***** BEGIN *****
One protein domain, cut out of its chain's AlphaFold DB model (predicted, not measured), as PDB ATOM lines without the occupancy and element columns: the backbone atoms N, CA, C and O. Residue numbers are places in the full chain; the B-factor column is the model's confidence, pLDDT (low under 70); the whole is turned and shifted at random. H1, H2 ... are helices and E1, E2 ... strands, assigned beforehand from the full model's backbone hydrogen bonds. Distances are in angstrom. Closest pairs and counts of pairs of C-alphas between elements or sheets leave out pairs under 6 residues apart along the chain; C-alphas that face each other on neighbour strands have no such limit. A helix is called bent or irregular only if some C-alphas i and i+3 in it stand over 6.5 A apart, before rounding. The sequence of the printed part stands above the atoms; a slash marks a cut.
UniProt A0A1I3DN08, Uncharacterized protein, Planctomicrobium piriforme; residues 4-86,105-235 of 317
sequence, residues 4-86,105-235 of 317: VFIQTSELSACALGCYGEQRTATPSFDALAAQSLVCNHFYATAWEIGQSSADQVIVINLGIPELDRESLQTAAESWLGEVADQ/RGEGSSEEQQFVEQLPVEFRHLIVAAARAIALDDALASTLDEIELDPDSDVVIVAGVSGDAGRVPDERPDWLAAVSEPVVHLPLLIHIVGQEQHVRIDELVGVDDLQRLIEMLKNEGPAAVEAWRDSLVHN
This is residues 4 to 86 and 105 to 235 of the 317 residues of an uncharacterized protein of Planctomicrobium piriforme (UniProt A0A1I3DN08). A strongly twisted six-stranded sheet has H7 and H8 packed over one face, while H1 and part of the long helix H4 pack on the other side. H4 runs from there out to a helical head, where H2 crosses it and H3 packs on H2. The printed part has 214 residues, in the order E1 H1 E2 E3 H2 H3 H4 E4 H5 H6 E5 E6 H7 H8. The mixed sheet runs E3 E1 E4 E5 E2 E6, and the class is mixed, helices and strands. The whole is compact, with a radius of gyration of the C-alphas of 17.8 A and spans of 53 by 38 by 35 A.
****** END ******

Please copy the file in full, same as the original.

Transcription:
One protein domain, cut out of its chain's AlphaFold DB model (predicted, not measured), as PDB ATOM lines without the occupancy and element columns: the backbone atoms N, CA, C and O. Residue numbers are places in the full chain; the B-factor column is the model's confidence, pLDDT (low under 70); the whole is turned and shifted at random. H1, H2 ... are helices and E1, E2 ... strands, assigned beforehand from the full model's backbone hydrogen bonds. Distances are in angstrom. Closest pairs and counts of pairs of C-alphas between elements or sheets leave out pairs under 6 residues apart along the chain; C-alphas that face each other on neighbour strands have no such limit. A helix is called bent or irregular only if some C-alphas i and i+3 in it stand over 6.5 A apart, before rounding. The sequence of the printed part stands above the atoms; a slash marks a cut.
UniProt A0A1I3DN08, Uncharacterized protein, Planctomicrobium piriforme; residues 4-86,105-235 of 317
sequence, residues 4-86,105-235 of 317: VFIQTSELSACALGCYGEQRTATPSFDALAAQSLVCNHFYATAWEIGQSSADQVIVINLGIPELDRESLQTAAESWLGEVADQ/RGEGSSEEQQFVEQLPVEFRHLIVAAARAIALDDALASTLDEIELDPDSDVVIVAGVSGDAGRVPDERPDWLAAVSEPVVHLPLLIHIVGQEQHVRIDELVGVDDLQRLIEMLKNEGPAAVEAWRDSLVHN
This is residues 4 to 86 and 105 to 235 of the 317 residues of an uncharacterized protein of Planctomicrobium piriforme (UniProt A0A1I3DN08). A strongly twisted six-stranded sheet has H7 and H8 packed over one face, while H1 and part of the long helix H4 pack on the other side. H4 runs from there out to a helical head, where H2 crosses it and H3 packs on H2. The printed part has 214 residues, in the order E1 H1 E2 E3 H2 H3 H4 E4 H5 H6 E5 E6 H7 H8. The mixed sheet runs E3 E1 E4 E5 E2 E6, and the class is mixed, helices and strands. The whole is compact, with a radius of gyration of the C-alphas of 17.8 A and spans of 53 by 38 by 35 A.